Steve Jobs – farewell

Trust that the dots will connect down the road, love what you do, and remember that you are going to die

TODAY October 5th 2011, we received the sad news that Steve Jobs has departed.

We are lucky to have lived during the same age as Steve Jobs, a man who has put a dent in the universe, and whose lasting impact will be remembered in the same breath as Aristotle, Leonardo da Vinci, and Sir Isaac Newton.

If you have ever used a personal computer, listened to digital music, or used a smart phone, then Steve Jobs has changed the way that you experience the world.  For most of us it would be impossible to imagine using a PC without a mouse, but this is just one of the innovations that were introduced and popularised by Steve Jobs, the visionary.

In 1976, Jobs and his high school friend Stephen Wozniak started Apple in a suburban California garage. Wozniak designed the original Apple I computer to impress his friends at the Homebrew Computer Club and Jobs was immediately inspired.  Jobs saw its potential and took responsibility for marketing this creation to the world. (source: New York Times)

Jobs understood that ideas which spread win.  Apple has always appealed to a different kind of person. A person who believes that things can change, that the world can be a better place, and that we can make a difference.  Apple’s products personify this idea, and the Apple faithful purchase Apple products not merely as a consumption decision but as an expression of their personal identity.  Steve Jobs is their poster boy.

Jobs also understood that ideas which fail to spread lose … even if they embody more advanced technology. Apple has often been criticised by the tech-purists for selling shiny products which contain ordinary technology.  The amusing iPhone4 vs HTC Evo video reflects this lament.  Why would someone buy the iPhone4 when the HTC Evo is technologically superior?  Why indeed.  The answer, which Jobs intuitively understood, is fairly simple.  When you purchase the HTC Evo you only get a phone.  However, when you purchase the iPhone4 you also get to be part of the Apple community, to express your personal identity, and to tell a story about who you are and how the world might be one day.  “Things can be different, things can be better, we can change things.”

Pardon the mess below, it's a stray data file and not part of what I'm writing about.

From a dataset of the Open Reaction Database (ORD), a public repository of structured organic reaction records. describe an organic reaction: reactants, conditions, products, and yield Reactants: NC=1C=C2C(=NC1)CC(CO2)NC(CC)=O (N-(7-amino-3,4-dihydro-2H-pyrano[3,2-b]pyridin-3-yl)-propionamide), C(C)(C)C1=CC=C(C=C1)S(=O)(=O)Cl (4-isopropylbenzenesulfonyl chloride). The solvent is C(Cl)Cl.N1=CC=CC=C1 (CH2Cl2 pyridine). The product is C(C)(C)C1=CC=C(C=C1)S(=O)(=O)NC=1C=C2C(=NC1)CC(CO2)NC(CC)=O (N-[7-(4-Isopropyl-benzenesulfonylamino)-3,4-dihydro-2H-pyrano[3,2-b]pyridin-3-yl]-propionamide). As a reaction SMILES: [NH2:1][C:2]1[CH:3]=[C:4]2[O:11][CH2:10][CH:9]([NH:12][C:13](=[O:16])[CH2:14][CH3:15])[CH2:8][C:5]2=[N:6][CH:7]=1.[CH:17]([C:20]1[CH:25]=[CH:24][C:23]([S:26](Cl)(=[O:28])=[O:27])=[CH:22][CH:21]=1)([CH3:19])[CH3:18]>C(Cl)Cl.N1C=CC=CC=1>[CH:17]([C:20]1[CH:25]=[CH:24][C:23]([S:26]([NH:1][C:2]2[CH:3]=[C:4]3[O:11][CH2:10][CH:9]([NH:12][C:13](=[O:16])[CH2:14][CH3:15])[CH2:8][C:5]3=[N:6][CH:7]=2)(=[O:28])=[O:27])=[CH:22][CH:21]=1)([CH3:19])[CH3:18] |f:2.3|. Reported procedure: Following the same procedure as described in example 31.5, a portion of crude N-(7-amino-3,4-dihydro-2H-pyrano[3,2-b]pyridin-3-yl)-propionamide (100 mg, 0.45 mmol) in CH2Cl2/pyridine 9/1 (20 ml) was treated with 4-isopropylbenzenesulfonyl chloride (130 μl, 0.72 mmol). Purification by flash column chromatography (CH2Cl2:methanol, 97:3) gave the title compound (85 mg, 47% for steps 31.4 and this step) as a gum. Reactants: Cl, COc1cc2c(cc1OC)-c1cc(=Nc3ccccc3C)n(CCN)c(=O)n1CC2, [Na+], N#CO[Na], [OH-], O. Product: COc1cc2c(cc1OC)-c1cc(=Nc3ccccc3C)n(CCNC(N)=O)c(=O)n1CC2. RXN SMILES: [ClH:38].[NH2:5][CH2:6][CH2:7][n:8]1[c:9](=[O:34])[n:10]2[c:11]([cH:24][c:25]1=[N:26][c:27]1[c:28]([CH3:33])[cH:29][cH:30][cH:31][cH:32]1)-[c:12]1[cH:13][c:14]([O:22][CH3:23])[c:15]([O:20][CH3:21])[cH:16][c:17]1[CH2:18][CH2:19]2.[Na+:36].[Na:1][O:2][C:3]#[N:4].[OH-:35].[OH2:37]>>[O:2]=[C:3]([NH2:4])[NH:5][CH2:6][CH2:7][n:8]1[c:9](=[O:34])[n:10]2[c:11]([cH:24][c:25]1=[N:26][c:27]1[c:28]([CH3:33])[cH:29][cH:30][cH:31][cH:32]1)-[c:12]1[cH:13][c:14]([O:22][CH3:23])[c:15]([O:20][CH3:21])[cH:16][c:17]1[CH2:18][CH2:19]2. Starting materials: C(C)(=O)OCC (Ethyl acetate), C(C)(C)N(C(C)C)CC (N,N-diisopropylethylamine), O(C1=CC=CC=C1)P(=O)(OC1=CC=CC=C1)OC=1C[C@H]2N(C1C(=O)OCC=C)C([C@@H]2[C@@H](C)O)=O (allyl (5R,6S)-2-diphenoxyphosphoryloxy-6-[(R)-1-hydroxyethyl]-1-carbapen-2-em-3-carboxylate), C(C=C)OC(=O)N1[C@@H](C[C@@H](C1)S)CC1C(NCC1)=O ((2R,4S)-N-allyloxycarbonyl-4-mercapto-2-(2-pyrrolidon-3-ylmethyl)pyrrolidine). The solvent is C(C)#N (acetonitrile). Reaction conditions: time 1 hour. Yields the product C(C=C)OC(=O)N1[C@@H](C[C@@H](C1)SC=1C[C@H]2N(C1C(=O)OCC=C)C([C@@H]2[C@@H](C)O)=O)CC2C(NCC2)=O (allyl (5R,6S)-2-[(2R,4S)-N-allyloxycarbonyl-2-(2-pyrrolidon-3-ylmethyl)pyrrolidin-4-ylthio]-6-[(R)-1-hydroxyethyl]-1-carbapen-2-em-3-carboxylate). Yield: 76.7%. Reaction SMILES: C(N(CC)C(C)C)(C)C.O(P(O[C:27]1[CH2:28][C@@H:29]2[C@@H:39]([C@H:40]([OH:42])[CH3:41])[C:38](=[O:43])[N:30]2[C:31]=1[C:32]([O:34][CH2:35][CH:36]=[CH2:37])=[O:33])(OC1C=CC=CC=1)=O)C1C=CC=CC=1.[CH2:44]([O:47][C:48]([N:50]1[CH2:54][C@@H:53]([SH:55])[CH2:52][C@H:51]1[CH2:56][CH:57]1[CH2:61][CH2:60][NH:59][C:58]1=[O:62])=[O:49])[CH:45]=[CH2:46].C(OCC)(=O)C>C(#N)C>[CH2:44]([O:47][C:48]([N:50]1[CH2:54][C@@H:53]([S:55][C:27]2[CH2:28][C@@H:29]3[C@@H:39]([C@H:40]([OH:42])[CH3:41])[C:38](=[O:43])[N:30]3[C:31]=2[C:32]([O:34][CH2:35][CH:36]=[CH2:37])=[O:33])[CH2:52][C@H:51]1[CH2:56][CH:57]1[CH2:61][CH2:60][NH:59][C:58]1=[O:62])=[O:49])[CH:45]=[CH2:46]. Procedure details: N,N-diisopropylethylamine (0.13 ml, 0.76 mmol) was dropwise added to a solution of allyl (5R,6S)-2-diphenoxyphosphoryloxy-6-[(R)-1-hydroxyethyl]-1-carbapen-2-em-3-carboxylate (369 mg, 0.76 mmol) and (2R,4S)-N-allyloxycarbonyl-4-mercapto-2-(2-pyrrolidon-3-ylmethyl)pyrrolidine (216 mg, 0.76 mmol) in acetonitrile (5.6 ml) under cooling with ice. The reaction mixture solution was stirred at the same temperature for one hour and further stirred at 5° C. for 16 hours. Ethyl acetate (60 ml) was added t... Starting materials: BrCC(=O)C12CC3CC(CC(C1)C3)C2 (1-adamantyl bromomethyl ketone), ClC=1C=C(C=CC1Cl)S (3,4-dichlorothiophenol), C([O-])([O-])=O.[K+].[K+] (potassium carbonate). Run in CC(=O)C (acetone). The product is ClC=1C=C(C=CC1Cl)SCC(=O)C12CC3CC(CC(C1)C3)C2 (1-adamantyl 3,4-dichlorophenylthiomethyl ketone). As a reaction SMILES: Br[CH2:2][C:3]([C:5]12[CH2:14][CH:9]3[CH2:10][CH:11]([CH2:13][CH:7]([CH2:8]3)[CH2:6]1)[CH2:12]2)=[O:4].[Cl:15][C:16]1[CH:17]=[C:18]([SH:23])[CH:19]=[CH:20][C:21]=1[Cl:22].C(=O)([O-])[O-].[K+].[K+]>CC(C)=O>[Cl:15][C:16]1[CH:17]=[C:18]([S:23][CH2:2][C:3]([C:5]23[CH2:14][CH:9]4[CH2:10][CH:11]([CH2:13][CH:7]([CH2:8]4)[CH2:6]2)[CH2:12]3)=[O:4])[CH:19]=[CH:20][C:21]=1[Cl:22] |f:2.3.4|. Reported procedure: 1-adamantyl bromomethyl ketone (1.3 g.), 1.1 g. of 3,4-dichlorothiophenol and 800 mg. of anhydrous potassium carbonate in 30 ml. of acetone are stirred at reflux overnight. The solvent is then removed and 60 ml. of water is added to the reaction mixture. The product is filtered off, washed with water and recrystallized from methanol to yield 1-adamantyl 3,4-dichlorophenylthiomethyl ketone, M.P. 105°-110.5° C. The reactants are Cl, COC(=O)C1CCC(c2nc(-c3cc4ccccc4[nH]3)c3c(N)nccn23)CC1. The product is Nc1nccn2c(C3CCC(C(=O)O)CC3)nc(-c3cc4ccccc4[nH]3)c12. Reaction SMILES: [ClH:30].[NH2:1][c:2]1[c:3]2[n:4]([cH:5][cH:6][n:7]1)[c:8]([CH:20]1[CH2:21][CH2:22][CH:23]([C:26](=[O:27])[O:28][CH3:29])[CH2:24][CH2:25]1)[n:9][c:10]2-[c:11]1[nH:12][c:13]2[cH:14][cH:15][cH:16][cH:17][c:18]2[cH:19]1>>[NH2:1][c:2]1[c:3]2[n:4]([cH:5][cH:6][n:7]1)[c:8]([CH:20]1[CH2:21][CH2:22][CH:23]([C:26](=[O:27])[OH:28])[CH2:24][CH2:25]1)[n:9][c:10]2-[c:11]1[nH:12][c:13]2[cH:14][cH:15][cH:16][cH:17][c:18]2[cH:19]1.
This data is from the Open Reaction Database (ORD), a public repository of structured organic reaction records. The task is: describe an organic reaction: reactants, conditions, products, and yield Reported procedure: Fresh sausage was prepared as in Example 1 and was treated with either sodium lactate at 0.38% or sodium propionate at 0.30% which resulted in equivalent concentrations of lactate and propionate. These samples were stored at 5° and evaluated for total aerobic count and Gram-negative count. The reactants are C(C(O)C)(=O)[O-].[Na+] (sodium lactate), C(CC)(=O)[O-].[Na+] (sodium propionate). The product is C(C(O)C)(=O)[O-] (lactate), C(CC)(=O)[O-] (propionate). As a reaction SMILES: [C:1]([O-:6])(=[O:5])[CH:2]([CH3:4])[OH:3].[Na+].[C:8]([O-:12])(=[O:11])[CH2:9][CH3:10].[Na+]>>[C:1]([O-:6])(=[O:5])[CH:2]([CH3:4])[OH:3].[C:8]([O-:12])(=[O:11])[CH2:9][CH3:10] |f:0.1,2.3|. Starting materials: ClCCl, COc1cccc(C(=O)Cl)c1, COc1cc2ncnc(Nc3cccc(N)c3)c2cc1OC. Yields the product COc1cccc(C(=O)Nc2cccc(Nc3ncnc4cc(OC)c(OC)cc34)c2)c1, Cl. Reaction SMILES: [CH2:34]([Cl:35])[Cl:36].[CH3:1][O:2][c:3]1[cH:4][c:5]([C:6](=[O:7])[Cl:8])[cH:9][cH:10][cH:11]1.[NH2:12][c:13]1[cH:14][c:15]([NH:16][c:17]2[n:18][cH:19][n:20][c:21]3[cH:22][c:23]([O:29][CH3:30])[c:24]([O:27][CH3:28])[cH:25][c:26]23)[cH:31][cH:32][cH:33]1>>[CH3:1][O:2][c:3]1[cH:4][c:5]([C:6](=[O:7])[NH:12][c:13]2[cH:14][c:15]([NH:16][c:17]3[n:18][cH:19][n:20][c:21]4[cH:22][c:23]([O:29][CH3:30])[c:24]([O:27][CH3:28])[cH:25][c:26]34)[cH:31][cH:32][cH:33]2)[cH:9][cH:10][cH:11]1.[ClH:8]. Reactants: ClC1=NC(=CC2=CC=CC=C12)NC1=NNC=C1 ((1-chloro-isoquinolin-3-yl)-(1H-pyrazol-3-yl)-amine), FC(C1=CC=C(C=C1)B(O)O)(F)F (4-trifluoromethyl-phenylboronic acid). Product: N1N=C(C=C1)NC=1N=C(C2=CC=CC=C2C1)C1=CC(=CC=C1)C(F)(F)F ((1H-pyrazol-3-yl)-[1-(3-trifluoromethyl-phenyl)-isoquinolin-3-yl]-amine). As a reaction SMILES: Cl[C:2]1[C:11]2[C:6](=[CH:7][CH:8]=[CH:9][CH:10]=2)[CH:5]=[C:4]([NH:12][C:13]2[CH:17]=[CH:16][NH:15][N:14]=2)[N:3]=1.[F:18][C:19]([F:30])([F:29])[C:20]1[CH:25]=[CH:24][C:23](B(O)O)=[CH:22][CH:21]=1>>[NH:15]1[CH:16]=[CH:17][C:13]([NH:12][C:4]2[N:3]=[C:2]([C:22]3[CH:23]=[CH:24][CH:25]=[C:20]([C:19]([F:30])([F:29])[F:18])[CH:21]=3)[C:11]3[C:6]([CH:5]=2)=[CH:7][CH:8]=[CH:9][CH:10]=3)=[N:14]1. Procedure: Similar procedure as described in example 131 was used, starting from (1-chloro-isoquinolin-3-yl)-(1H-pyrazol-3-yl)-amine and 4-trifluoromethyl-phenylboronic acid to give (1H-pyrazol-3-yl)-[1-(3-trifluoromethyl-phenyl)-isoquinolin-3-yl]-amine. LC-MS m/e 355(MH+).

Jobs understood how to communicate his ideas effectively.  His keynote speeches at Apple’s Worldwide Developers Conference were extremely popular, were covered extensively by the international press, and were so effective at influencing software developers that they came to be referred to as his “reality distortion field.”  How did he do it?  One technique Jobs used consistently in his communications was the Rule of Three – a simple, powerful and effective tool that you can adopt to improve your speeches, reports and other communications.

Jobs used his powers of persuasion to change the world for the better.  His passion for pursuing the future, and bringing Apple and the rest of the world with him, was captured in his keynote speech at the Macworld Conference and Expo in January 2007 when he concluded by quoting ice hockey legend Wayne Gretzky:

There’s an old Wayne Gretzky quote that I love. “I skate to where the puck is going to be, not where it has been.” And we’ve always tried to do that at Apple. Since the very very beginning. And we always will.

Some would argue that skating passionately into an unknown future is not only risky, but foolish … and Jobs would probably have agreed.  His view of the world was shaped by the 1960s counterculture of the San Francisco Bay Area where he grew up.  And he identified one publication from that period as having a lasting impact on his life: “The Whole Earth Catalog”. Jobs recalled that it was an amazing publication which, after a few years in circulation, left a brief yet memorable farewell message on the back cover of its final issue:

“Stay hungry, stay foolish.”